60+ launches lined up; new-gen manned launch vehicle & super heavy-lift carrier rocket to debut in 2027, 2030: deputies, political advisors
Published: Mar 06, 2023 12:01 AM
CASC exhibition area at the 14th China International Aviation and Aerospace Exhibition in Zhuhai, South China's Guangdong Province Photo: Courtesy of CASC

CASC exhibition area at the 14th China International Aviation and Aerospace Exhibition in Zhuhai, South China's Guangdong Province Photo: Courtesy of CASC

In another ambitious step toward becoming a strong space power in the world, China will fully kick off the research and development of its Phase-4 lunar research project and planetary exploration project, as well as the development of the Chang'e-7 and Tianwen-2 probes, deputies of the national legislature political advisors from the space sector told the Global Times on Sunday during the ongoing two sessions. 

More than 60 launches are scheduled for the Long March carrier rocket series in 2023, and another major rocket family for commercial spaceflights - the Kuaizhou - will also have a tight schedule with 8-10 launches expected this year, the Global Times has learned from Feng Jiehong, a deputy to the 14th National People's Congress (NPC) and head of Aerospace Sanjiang, a subsidiary of China Aerospace Science and Industry Corporation.

The new-generation manned launch vehicle is set to make its maiden flight by 2027, while the new super heavy-lift carrier rocket - the Long March-9 - will debut around 2030, the Global Times has learned. 

Following the completion of its basic structure assembly, the China Space Station has entered normal operations mode and will welcome onboard the Xuntian space telescope before 2026, a task to be undertaken by a Long March-5B carrier rocket, Rong Yi, chief designer for the Long March-2F launch vehicle and a member of the Chinese People's Political Consultative Conference (CPPCC) National Committee, told the Global Times. 

As for commercial spaceflight in China, market demand has been growing rapidly in recent years. According to an Iresearch survey, China has announced 12 plans for small satellite constellation networks in the next five to 10 years, which will comprise more than 2,200 satellites. They are mainly remote sensing and communication satellites.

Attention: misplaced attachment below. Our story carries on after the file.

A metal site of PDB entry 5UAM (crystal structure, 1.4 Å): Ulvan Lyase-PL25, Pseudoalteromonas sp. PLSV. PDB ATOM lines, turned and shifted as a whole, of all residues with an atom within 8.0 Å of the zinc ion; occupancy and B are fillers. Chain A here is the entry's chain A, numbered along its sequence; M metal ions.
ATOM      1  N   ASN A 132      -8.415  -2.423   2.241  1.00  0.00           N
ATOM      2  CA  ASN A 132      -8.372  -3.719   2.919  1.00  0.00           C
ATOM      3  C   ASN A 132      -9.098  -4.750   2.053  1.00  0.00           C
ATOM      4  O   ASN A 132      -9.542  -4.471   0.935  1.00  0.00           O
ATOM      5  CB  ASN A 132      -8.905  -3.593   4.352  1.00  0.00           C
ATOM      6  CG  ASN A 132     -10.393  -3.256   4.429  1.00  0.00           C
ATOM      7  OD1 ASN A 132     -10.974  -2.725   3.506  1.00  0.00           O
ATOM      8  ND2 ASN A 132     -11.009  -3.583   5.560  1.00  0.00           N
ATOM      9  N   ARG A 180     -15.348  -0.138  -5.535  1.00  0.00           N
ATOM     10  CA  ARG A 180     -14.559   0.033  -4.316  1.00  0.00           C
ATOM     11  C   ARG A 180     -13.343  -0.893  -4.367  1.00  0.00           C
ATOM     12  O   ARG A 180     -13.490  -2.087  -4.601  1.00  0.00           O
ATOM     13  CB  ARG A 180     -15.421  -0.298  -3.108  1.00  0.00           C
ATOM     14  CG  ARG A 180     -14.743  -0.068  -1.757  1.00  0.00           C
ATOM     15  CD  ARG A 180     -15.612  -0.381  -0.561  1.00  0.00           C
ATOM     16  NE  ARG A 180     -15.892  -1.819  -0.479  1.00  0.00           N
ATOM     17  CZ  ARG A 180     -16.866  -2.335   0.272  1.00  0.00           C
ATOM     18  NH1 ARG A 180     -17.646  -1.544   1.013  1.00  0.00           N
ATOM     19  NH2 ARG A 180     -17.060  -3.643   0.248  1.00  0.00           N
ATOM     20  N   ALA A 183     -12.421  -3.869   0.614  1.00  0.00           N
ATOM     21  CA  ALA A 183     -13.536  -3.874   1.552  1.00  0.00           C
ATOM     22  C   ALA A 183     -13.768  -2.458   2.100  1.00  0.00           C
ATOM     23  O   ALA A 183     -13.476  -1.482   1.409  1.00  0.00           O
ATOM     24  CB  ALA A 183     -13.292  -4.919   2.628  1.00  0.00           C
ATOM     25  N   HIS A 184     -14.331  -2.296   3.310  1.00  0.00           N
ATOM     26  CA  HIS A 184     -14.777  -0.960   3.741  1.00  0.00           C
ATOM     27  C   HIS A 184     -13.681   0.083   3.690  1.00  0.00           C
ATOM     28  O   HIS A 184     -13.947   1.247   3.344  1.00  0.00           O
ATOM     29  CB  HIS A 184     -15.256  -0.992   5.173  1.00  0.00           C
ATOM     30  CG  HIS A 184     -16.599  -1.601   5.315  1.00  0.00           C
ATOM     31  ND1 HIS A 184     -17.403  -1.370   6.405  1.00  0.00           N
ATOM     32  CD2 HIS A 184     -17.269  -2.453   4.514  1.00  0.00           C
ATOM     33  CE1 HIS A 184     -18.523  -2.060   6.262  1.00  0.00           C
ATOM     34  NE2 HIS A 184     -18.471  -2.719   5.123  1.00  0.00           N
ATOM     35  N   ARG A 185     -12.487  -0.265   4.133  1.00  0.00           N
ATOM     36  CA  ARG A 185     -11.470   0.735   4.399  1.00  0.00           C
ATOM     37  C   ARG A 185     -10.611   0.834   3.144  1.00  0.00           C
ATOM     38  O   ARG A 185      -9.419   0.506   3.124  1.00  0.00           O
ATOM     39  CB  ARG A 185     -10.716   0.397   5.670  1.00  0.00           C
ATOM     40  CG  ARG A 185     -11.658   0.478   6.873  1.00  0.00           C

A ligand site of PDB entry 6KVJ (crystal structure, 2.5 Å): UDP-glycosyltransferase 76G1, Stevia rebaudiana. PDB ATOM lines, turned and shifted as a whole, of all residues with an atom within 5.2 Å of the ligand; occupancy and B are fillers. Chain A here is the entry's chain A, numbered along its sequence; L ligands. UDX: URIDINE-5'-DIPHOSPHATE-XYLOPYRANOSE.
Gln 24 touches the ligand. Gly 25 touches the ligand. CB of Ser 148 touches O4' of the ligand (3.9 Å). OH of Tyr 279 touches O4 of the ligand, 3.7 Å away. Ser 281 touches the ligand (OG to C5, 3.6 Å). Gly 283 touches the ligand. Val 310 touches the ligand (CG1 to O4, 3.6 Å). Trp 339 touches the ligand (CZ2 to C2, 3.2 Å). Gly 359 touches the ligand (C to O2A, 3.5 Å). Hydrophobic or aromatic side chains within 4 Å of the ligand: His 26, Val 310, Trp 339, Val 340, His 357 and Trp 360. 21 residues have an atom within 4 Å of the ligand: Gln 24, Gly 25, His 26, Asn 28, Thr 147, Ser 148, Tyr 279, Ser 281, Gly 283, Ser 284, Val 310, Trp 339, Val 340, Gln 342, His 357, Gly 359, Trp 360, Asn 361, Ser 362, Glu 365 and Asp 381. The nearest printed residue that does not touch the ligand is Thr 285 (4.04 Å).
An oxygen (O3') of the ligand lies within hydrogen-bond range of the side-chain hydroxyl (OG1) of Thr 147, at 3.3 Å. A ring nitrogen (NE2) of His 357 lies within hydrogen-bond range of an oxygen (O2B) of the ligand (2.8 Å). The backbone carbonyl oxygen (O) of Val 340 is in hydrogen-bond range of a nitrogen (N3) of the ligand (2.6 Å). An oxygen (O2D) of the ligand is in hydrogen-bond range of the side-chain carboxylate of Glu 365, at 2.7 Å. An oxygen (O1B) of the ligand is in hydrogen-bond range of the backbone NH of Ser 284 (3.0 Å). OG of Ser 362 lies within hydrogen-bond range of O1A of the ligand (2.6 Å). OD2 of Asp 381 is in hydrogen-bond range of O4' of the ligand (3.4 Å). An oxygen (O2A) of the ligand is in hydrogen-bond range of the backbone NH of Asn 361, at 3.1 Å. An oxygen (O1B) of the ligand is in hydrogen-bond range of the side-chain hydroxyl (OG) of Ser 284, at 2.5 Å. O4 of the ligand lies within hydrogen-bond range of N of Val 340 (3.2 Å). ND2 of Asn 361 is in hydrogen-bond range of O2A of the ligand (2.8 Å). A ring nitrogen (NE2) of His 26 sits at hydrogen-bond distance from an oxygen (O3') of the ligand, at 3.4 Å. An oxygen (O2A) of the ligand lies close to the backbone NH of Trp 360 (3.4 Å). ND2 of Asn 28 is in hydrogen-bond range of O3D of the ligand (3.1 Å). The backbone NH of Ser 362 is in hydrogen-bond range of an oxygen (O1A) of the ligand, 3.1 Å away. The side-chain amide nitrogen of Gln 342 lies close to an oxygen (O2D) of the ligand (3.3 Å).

If 8-10 satellites are released each launch, it will take nearly 300 missions to complete the task. 

In addition to the Jielong-3 solid-propellant rocket, the Long March-2C and Long March-11 will undertake international commercial spaceflight missions, Wang Xiaojun, head of the state-owned China Academy of Launch Vehicle Technology, told the Global Times. 

Wang revealed that China is developing a next-generation manned launch vehicle that will meet the long-term strategic need for manned lunar exploration. It will be capable of sending payloads of 70 tons into near-Earth orbit, and is expected to make its maiden flight by 2027.

It will be used to send a lunar surface lander and lunar landing spacecraft to the Lunar Transfer Orbit (LTO) using liquid hydrogen, liquid oxygen and kerosene propellants, capable of carrying payloads of no less than 27 tons to the LTO. 

It will serve as an important strategic support to realize China's manned landing on the moon by 2030. 

Rong disclosed that a new-generation manned spacecraft and a moon lander are being developed. The spacecraft will be able to accommodate three astronauts to the LTO and return them to Earth, while the lander could allow two people to carry out scientific experiments on the lunar surface. 

The Earth-Moon space has become a new territory of manned activities in space for its rich material resources and unique environmental resources, which could become a new pillar of the national economy in the future as well as the "best sample" for studying the origin and evolution of the Earth. 

Yang Mengfei, chief engineer of the Chang'e-5 probe and member of the CPPCC National Committee, proposed at this year's two sessions that China should grasp this opportunity and build Earth-Moon space infrastructure to utilize those resources, which China has already has the ability to do. 

The new model super heavy-lift carrier rocket - the Long March-9 - is also under development. It will be a 10-meter-diameter, three-stage mega rocket with a height of 110 meters, capable of sending payloads of 150 tons into near-Earth orbit, 50 tons into the LTO and 35 tons to the Mars Transfer Orbit. The first flight of the Long March-9 vehicle can be expected around 2030.

In this year's government report delivered by Premier Li Keqiang at the first session of the 14th NPC on Sunday, Li elaborated on the fruitful achievements made in scientific and technological innovation in the past years including in areas of manned spaceflight, lunar and Martian exploration, and satellite navigation.